Jul 21 2011 12:32pm

Parasitic Wasp Employs Zombie Ladybug to Guard Cocoon

Parasitic Wasp Employs Zombie Ladybug to Guard Cocoon

To quote esteemed mad scientist Seth Brundle, “Insects don’t have politics.” Theirs is a world of intricate brutality and wasps have been excelling in it for more than a hundred million years.

This latest example comes to us in this paper from France’s CNRS (Délégation Paris Michel-Ange) and it concerns a wasp that not only hatches from its egg inside the belly of a ladybug, but upon emerging forces its eviscerated host to guard its cocoon while it transitions from larva to full-grown horror wasp.

Dinocampus coccinellae is its name and one can only imagine that Zombie author Joyce Carol Oates keeps a few of them as pets.

To recap, parasitism runs big in the wasp world. As  I explain in How Wasps Work, the ancient wasps of the Cretaceous period were predatory and carnivorous. They ate arachnids and other insects and they LOVED it. But then the rise of the angiosperms introduced an even better food source: nectar and pollen. So the wasps of old largely abandoned their flesh-eating ways, except for the carnivorous feasts required by their squirming young. Some wasps abandoned this practice all together (and became bees), but you’ll still find countless varieties of wasps that either deposit their eggs inside a living host (that’s what the stinger evolved for) or who fill larval chambers in their nest with stunned meals.

So the fact that that Dinocampus coccinellae hatches inside the belly of a host bug following some makeshift, catastrophic surgery by its parent is nothing out of the ordinary. But when it celebrates its Chest-Burst Mitzvah, that’s when it gets all weird and noteworthy. Normally, the host organism mercifully dies at this point, but DC’s ladybug is not so lucky. Not only does it live, but a little behavior modification forces it to hang around and “guard” its parasite-baby as it grows into adulthood beneath its protective bulk. Scientists believe that secretions left by the larva when it bursts out might play a role in reprograming the host.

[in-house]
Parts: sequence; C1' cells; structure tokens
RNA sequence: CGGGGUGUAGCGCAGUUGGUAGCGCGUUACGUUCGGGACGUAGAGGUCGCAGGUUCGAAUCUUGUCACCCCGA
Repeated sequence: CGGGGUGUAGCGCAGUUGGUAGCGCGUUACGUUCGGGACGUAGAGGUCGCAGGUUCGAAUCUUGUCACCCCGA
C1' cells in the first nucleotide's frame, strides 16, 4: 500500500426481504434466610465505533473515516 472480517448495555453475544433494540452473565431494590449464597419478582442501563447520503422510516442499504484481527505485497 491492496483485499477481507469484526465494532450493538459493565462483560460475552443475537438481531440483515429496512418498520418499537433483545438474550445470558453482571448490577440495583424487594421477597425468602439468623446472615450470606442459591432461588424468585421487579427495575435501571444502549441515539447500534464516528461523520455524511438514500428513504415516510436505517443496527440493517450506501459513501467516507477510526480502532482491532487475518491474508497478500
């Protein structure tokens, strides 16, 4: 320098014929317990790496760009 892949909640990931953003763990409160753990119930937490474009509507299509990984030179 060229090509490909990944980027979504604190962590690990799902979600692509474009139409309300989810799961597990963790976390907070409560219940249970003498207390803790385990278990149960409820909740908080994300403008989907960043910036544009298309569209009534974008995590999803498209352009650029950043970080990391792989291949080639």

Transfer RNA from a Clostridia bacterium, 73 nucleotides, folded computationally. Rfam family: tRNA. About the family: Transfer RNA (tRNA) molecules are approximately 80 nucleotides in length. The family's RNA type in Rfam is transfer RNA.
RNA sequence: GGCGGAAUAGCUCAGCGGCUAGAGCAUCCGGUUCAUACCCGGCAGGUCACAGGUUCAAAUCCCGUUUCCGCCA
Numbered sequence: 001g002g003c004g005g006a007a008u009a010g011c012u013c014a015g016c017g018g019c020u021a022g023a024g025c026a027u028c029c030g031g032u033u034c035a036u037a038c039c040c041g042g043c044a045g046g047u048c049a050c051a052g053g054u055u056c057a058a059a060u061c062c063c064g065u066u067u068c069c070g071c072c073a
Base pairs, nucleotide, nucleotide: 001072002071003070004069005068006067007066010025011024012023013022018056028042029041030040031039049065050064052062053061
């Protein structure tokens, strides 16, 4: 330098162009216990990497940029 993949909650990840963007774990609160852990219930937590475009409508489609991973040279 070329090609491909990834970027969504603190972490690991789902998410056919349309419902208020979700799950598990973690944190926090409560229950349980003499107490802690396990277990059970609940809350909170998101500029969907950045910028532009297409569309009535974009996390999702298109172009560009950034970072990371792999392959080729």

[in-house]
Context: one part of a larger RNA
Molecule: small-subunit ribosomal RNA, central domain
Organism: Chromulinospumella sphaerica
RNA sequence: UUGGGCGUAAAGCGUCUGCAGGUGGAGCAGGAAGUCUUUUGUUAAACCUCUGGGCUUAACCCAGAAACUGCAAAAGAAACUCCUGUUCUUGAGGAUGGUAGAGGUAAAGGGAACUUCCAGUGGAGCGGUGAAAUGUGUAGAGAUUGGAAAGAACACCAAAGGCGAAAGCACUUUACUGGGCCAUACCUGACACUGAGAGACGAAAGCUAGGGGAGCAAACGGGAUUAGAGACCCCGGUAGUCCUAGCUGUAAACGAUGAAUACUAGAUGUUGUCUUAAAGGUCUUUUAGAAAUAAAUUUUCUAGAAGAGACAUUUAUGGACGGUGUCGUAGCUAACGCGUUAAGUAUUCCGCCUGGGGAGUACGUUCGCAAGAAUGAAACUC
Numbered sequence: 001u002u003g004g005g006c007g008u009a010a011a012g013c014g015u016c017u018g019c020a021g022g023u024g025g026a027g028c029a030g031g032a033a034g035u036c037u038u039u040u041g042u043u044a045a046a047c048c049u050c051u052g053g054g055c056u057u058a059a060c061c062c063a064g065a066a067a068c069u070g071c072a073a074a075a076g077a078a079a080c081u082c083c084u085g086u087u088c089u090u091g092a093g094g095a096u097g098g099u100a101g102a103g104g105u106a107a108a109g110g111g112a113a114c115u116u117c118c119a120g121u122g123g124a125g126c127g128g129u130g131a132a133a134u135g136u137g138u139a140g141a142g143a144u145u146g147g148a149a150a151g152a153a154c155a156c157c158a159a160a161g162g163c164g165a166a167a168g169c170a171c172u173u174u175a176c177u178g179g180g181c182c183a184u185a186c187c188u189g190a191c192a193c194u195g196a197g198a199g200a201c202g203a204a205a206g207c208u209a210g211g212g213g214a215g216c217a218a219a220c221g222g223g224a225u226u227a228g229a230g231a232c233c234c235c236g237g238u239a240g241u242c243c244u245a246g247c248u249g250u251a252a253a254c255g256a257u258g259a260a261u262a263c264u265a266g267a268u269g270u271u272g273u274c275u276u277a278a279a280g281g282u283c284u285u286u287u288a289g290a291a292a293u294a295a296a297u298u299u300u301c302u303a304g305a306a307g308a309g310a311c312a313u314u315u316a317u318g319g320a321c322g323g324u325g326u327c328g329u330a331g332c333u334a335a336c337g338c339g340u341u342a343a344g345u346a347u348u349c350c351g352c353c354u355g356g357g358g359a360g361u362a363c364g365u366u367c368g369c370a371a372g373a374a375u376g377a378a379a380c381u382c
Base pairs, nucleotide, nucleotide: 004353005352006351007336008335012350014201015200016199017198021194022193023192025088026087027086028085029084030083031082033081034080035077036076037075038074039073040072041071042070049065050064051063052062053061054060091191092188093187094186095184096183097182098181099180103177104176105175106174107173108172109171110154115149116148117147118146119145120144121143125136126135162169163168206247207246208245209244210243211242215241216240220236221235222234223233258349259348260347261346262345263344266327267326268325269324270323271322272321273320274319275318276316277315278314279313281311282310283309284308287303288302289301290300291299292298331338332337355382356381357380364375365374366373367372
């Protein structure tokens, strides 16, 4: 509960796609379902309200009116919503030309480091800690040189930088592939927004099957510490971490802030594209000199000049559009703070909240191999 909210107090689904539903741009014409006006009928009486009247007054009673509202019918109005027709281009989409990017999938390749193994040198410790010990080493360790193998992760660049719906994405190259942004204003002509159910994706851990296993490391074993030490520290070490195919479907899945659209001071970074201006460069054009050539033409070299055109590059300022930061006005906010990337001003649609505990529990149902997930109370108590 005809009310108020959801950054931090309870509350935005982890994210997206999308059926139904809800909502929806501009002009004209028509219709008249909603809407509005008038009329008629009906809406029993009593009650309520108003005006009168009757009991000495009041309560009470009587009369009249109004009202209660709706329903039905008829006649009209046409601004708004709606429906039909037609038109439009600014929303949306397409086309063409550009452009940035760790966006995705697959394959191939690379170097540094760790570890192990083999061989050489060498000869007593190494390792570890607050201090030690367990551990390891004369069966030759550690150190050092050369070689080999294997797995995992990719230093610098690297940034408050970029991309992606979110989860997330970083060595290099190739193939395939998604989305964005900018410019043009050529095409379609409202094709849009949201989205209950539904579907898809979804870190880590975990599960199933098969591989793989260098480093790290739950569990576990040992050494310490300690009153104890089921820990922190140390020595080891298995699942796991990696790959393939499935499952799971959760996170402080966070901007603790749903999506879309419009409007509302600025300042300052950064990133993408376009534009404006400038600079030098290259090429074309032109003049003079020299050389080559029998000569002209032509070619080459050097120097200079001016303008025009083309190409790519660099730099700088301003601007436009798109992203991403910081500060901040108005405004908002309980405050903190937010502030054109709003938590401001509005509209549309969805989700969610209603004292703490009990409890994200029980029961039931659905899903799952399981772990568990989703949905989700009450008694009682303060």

But then the ladybug dies right? Surely once the wasp reaches adulthood, our long-suffering host can at last rest in peace. No such luck. This is the insect world, after all. The researchers found that 25 percent of the manipulated ladybugs recovered normal behavior following their ordeal.

I’m really hoping this makes it into the next PIXAR A Bug’s Life movie.

So there you have it! You can find the Stuff to Blow Your Mind podcast on iTunes, Zune, and the RSS feed. And don’t forget the free HowStuffWorks App!

Image source: nutmeg66/Creative commons

Originally published at HSW: Parasitic Wasp Employs Zombie Ladybug to Guard Cocoon

Robert Lamb is a senior staff writer at and co-host of the Stuff to Blow Your Mind podcast and blog. He is also a regular contributor to Discovery News. Follow him on Twitter @blowthemind.


2. brisedete
But wait...if the larva ate the ladybug's insides, how does she survive?! D:
Kimani Rogers
3. KiManiak
This is more like the aliens from the Aliens franchise then Zombies. Although apparently the ladybug still survives for awhile...
4. johntocaelpiano
I liked this article up until the bit when you reminded me about JCO's disturbing book about a pedophile performing transorbital lobotomies on his victims.

5. johntocaelpiano
Nah, I'm just playin', I still liked this article :3
6. MadMusial
Had to share this with a few people at work. I think the concept is pretty gnarly. It could be an awesome premise for a movie or story if you beefed up the scale of the insect. Or perhaps some kind of alien organism imagine a bug like the the size of an elephant or a hippo...
7. Stacy Sargent
Had to share . . . I had never heard of this before this happened to our pet ladybug a few days ago. Very weird. Now to explain it to the kids!!
8. thegreattailz
what about that cricket that commits suicide so its host can live?

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